Ctein is quite correct in his point that digital photography is a completely different ballgame and the skills in one field do not translate well to the other. An analogy I often draw is why teach design students how to do paste up using an architectural table and wax machine when they will be using InDesign in the real world. The skills in layout and composition can be developed either way.

I would love to see Mike open up a broader discussion on this issue.




Two coworkers recently told me that younger relatives of theirs (one in high school, one in college) were taking photography classes for which they needed to buy film cameras. I suspect a reluctance to change in institutions that don't specialize in arts ... high schools & small colleges ... where tenured professors want to teach what they've been teaching for the past 25 years. I can see film processing in a 4-year fine arts program. But for a high school kid spending a semester learning the basics of photography, it seems like a waste of time, money & effort.

Well, there you go Dennis, a prime example. There are a ton of faculty out there that are just resting on their 20 year laurels and unwilling to "develop" their skills in a "new" approach to the medium. It is not an easy transition and old dogs hate having to learn new tricks when life is easy.

I will catch hell from my colleagues for what I am about to say, but the tenure system in higher education is medieval. Our society is changing way too fast and old school educators need a little more incentive to keep up with it all. Granted there are educators that do and not every lecture needs a podcast; that is not my point. Technology will never triumph over knowledge, but knowledge needs to be continually developed.



Hi all,

had a chance to handle an a700 today. Let me say that this is not deliberate Sony bashing, just what I thought after using it for a while. For the record, I started out with a 7000i, went through a Dynax 5 and now have a 7D.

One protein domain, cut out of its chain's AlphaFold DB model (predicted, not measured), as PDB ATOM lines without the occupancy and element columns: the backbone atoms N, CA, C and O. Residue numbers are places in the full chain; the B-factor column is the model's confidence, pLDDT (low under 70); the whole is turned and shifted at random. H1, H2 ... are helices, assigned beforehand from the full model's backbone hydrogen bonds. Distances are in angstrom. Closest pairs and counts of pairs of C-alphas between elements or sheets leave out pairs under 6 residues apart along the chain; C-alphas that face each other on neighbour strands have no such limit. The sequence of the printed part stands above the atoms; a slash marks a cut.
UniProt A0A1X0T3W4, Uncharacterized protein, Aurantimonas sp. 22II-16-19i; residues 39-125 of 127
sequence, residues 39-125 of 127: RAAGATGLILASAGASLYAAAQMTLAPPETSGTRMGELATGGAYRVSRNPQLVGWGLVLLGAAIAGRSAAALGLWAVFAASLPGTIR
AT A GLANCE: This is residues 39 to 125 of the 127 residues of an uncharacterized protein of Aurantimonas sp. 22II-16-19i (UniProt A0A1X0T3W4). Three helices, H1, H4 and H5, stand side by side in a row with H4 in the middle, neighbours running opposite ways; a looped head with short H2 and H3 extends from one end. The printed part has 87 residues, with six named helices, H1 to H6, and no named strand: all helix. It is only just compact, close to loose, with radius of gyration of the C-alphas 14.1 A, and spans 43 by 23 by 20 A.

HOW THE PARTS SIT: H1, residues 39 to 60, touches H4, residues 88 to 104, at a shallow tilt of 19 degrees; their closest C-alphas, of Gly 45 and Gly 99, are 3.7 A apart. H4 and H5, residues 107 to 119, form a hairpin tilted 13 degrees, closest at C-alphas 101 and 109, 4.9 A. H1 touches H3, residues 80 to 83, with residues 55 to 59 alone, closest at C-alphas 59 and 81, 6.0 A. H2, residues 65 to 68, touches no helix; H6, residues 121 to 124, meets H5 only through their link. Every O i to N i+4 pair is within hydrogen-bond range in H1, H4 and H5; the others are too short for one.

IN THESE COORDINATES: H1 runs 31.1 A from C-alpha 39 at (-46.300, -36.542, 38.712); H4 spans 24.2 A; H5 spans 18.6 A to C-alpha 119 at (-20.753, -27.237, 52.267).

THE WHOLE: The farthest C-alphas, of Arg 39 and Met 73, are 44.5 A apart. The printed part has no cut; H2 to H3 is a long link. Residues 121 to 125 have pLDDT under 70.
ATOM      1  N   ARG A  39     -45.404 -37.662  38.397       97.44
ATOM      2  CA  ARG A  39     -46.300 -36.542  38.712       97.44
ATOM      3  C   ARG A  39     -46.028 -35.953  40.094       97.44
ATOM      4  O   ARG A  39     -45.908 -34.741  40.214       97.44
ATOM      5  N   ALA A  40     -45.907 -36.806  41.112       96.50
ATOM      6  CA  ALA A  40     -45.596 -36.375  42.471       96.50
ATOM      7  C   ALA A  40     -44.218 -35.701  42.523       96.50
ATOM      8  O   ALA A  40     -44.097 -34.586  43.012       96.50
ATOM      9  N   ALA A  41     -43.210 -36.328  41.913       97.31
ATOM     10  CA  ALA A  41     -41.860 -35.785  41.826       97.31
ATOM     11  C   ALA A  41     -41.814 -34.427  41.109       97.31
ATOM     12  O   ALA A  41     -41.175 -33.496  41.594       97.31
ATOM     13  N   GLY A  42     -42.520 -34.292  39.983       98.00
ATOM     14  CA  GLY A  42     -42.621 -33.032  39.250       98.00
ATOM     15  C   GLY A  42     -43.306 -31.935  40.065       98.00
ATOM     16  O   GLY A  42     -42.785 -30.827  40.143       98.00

I found the handling of the a700 to be very poor. To me it does not have any "quality" feel at all, just another lightweight camera, nothing special. There is no heft to it at all. This could be a good thing or bad, it depends on your point of view, especially if you are going to carry it around all day, personally I find these lightweight cameras to be a bit "girly".

The gap between the finger grip and the raised section of the body with the lens mount is too small. I found my fingers to be uncomfortable holding the camera. I normally spend all day walking around with my 7D held in one hand (with a wriststrap as well) ready to use at a moments notice. The 7D fits in my hand, the a700 does not.

I was not going to buy the a700, but there would always have been that little doubt in my mind "maybe I should get one..." Now I know for sure, its not the camera for me.

Good points, the viewfinder was nice and clear, it looked good.

Using the kit lens focussing was much faster than my 7D and the shutter was much quieter. A real improvement there.

The dispay screen is wonderful. Clear and readable.

I am sure that the a700 will produce wonderful quality pictures. Certainly technically better than my 7D, I take that for granted, but for me there was nothing about it that made me want to pick it up and use it.

The a700 may be a better camera, but the 7D has style and is a joy to use. The a700 is just another camera.